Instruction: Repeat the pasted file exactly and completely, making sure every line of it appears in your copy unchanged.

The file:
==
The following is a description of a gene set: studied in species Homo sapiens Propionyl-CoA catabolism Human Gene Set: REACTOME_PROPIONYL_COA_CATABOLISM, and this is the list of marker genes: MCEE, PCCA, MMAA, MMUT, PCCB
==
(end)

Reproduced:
The following is a description of a gene set: studied in species Homo sapiens Propionyl-CoA catabolism Human Gene Set: REACTOME_PROPIONYL_COA_CATABOLISM, and this is the list of marker genes: MCEE, PCCA, MMAA, MMUT, PCCB